Bound in a Nutshell
nytheatre.com review by Anthony Pennino
August 12, 2008
Bound in a Nutshell, adapted from William Shakespeare's Hamlet by Gregory Sherman (who also plays Horatio) and Gregory Wolfe (who also directs), is an interesting experiment in re-imagining the famous play for the age of television crime dramas. Clever it may be, but clever does not a compelling time at the theatre make.
The lines are all from Hamlet, but they arrive in a different order and from different mouths than we are used to. This, ultimately, is disconcerting. Sometimes a disconcerting experience can have a positive effect on stage as it helps focus the audience members' minds on the particulars of what is being said. Here, however, the effect is distracting. I found myself wondering why Horatio had lines belonging to Rosencrantz and Guildenstern or why Claudius had lines belonging to Polonius. The answer seemed to be that they fit logistically rather than serve the internal lives of the characters. The choices made coldly dampened any emotional impact that they might have had.
The setting has been moved from Elsinore to the police stations, prison cells, and courtrooms of a modern democracy; the conceit is that Hamlet has been arrested for the murder of Polonius and is going to trial. Indeed, the pitch for the play might have simply been: what happens when Hamlet collides with Law & Order. Again, the setting (including a close-circuit television) is clever, but the cleverness wears thin. By the time Hamlet was speaking with Ophelia through bullet-proof glass, I could feel myself screaming inside, "I get it."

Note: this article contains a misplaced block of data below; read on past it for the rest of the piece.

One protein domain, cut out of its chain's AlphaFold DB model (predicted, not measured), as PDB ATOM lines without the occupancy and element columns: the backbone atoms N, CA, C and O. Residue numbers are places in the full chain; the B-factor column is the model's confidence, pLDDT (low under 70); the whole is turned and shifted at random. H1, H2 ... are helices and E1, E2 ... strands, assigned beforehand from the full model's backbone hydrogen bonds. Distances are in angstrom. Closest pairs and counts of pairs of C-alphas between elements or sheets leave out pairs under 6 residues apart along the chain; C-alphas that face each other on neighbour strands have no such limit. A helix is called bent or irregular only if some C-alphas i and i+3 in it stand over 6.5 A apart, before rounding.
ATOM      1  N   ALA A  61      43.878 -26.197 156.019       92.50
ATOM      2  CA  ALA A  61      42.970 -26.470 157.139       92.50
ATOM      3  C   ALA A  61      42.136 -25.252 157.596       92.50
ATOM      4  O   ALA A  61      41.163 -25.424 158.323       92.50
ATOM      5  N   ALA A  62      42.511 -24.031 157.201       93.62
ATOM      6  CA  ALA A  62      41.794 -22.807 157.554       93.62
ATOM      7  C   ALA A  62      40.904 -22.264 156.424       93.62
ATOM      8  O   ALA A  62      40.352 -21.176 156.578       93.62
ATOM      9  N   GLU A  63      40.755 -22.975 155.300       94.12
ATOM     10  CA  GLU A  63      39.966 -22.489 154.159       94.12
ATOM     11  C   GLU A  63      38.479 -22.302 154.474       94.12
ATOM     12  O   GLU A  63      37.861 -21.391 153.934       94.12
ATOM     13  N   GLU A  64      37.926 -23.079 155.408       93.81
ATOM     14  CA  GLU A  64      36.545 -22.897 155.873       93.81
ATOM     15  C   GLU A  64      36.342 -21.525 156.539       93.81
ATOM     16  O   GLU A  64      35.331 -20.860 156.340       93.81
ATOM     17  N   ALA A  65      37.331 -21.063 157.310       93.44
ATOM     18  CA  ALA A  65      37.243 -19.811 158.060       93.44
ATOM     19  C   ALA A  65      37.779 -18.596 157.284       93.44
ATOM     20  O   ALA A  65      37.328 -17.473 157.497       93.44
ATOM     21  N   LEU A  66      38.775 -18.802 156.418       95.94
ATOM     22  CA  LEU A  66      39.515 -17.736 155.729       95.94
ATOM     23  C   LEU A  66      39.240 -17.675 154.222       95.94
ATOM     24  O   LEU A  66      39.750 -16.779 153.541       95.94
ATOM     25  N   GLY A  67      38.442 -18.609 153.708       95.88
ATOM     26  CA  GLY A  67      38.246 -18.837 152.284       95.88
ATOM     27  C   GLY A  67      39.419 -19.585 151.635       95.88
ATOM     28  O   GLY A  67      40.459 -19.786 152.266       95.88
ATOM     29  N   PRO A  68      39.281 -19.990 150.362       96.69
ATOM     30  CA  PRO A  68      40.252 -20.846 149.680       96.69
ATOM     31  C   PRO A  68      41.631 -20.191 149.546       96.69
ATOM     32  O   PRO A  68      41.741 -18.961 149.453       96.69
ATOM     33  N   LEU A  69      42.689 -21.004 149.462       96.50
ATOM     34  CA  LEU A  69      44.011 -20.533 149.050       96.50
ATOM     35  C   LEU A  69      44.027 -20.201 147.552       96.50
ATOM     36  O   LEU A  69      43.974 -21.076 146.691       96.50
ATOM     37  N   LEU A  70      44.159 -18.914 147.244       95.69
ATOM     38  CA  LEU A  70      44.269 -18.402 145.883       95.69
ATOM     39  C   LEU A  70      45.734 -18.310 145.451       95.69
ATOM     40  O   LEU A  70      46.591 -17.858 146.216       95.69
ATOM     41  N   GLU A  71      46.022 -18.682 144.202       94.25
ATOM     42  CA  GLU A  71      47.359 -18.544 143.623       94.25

There is one moment in the play that rings with truth and emotional power. In Shakespeare, Claudius confesses his sins alone. Here, he confesses them to Hamlet. With this simple scene—two men with a shared history sitting in chairs—the reinvention seems necessary. For in changing Claudius's audience, Sherman and Gregory change the very meaning of this soliloquy. It is strong, it is potent, and it is revelatory. A great theatrical moment burns incandescent in those five minutes; if only the adapters could have taken the impulse and used it for the rest of their work.
Unfortunately, on a couple of occasions they completely jump the rails. I will not ruin the ending, but I will say that it strains credulity and is completely unmotivated. A play that reinterprets Hamlet should provide its audience with some new insight into that work. However, this provides revelation neither about Hamlet nor Law & Order.
Bound in a Nutshell boasts some effective ensemble work, with notable performances by Zachary Zito as a demented doctor, Andrew Uhlenhopp in multiple roles, and, in particular, Christopher Yates as an oily and cunning Claudius. Wolfe directs with skill, and his set design—especially given the restraints of FringeNYC—is strong. He is ably supported on the design front by Brant Thomas Murray (lights) and Megan Ann Richardson (costumes).